“When you’re that young, dumb and fearless and bulletproof, you don’t want to think this is going to completely change someone’s life. You figure his system is in shock and it will get better,'' Lageman said. "We’re warriors. You don’t think the warrior is going to get hurt at all. We have a body of armor. Tape it up and put an ice pack on it, and we’ll be OK tomorrow.” 

It wasn’t until Lageman’s first visit with Byrd at the hospital that it fully sunk in. Lageman had wanted to be strong for his friend, but when he walked into the room and saw Byrd in the halo, the tears came. 

“He said, ‘Don’t go soft on me now,’ ” Lageman recalled. “I was sitting there going, how in the world can this guy cheer me up in this situation? I’m supposed to be the one to help him. It showed the incredible faith and the inner strength that Dennis had. He was a very religious guy and he always believed that God had a plan.”


“I learned to trust in God,” Byrd said in a 1993 interview for “Oklahomans,” a video series. “I’m very fortunate I went through this accident. I have matured in a way that could very well have taken me an entire lifetime.”

Angela Byrd knew her husband would walk again shortly after he arrived at the hospital. 

“‘Never' and ‘I can’t’ are words Dennis would never say,” she said. “We just dug into our faith, what we’ve been raised on, just did a lot of praying, talking to God about it, and He gave us the peace and the strength. 

“The day after his injury, I was in his ICU room and I started humming the words to a song. I stopped in my tracks because I realized what the song was. It comes from Isiah 40:31 and it goes, ‘But those who hope in the Lord will renew their strength. They will soar on wings like eagles, they will run and not grow weary, they will walk and not be faint.’ When I realized what the words were, I felt through that song, God was telling me Dennis was going to walk again. I went over to him and I sang it and we both cried. It was like, ‘You’re going to walk again. We don’t know when.'  It was like God’s promise in real time to us.”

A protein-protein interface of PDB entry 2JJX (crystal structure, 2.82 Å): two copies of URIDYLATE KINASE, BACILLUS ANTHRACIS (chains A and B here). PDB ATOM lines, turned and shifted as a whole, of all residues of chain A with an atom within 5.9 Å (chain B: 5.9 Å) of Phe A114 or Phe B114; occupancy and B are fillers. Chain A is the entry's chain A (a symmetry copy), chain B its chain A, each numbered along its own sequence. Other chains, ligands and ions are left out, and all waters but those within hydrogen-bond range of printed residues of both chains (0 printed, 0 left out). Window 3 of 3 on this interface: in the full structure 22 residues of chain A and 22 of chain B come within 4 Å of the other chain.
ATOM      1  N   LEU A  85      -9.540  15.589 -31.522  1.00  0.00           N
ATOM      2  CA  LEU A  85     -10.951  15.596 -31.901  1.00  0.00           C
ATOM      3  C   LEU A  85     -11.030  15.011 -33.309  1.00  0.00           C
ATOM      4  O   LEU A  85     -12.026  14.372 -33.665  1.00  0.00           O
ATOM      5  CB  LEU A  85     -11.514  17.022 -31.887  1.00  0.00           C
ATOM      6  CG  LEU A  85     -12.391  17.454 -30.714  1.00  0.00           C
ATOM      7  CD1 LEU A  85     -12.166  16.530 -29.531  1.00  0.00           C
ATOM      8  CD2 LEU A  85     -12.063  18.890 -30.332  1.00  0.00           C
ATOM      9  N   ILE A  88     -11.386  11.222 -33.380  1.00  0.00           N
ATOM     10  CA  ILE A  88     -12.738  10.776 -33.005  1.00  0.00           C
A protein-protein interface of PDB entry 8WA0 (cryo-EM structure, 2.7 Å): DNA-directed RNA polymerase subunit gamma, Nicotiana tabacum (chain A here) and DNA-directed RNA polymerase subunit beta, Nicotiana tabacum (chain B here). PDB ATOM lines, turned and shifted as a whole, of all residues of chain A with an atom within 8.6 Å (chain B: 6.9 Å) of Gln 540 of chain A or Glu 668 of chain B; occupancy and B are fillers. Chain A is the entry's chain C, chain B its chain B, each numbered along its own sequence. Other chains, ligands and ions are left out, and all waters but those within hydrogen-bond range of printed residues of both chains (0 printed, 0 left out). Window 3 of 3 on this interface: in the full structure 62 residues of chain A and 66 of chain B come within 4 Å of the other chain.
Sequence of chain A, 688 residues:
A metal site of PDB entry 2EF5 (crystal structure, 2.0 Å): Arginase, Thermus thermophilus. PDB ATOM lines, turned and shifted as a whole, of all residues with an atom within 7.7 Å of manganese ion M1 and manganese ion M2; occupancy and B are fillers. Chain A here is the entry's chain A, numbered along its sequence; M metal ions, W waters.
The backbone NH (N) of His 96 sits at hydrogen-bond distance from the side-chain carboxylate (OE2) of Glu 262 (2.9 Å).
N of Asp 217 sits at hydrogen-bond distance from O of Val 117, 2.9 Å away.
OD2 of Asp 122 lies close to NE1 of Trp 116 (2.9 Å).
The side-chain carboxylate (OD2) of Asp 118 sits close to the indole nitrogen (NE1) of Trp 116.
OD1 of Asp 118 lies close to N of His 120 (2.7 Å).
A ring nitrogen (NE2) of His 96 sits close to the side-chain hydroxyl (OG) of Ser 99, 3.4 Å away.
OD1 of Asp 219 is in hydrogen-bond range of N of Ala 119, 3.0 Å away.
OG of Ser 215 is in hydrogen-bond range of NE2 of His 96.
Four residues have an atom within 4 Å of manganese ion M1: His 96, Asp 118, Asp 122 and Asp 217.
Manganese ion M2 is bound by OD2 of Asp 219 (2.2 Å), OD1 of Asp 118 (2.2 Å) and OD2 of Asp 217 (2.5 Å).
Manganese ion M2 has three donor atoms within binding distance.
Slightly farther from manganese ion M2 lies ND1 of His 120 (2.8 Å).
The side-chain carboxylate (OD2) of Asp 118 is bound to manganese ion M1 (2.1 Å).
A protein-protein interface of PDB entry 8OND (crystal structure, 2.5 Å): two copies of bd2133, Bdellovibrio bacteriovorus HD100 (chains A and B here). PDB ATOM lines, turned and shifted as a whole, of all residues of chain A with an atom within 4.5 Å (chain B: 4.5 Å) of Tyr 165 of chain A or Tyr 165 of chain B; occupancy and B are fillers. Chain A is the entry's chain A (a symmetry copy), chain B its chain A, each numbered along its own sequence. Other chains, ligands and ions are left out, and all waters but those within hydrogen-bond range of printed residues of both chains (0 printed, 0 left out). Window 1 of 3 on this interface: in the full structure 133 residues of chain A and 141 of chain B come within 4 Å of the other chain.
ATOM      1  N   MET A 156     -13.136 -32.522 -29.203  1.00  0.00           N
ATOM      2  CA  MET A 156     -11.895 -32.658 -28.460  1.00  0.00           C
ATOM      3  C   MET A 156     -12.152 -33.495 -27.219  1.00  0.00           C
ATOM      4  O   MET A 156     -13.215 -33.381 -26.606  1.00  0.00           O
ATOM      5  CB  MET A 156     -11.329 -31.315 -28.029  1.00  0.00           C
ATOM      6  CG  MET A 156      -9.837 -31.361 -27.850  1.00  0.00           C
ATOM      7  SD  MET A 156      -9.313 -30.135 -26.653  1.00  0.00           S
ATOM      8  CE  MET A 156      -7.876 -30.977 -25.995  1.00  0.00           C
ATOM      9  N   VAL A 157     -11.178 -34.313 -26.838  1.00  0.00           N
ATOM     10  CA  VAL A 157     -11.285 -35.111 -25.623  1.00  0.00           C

On Feb. 12, 1993 — 75 days after suffering his paralyzing injury — Byrd walked out of Mount Sinai Hospital, where he had continued his rehabilitation, to return home. 

“His recovery is truly spectacular,” Dr. Kristjan Ragnarsson, chairman of rehabilitation medicine at Mount Sinai, said after a news conference. “I am astounded. He’s beaten the odds many times over.”

(Byrd still struggled to walk for the rest of his life and had a noticeable limp. As he got older, he was afflicted with nerve pain that stemmed from the injury. At times it became debilitating and led to him often withdrawing from interacting with people.) 

Less than seven months after walking out of Mount Sinai, Byrd walked out of the tunnel at Giants Stadium as the Jets opened the 1993 season against the Denver Broncos. He was the “12th man” of the defense, and the sellout crowd of more than 75,000 stood and roared, one of the most thunderous ovations in the stadium’s history. 

The only thing missing for Byrd was the chance to play football.

“The hardest part of everything I’ve been through is knowing I can’t play again,” he said. “That’s the only thing I’ve ever broken down and cried about. Not that I might not be able to walk again, but I wouldn’t be able to play. You’ll never know how that feels until you crawl into my shoes. It’s not just the game. It’s the locker room, it’s the players, it’s the cheers, it’s the crispness of playing on a fall afternoon. It’s been hard to deal with.”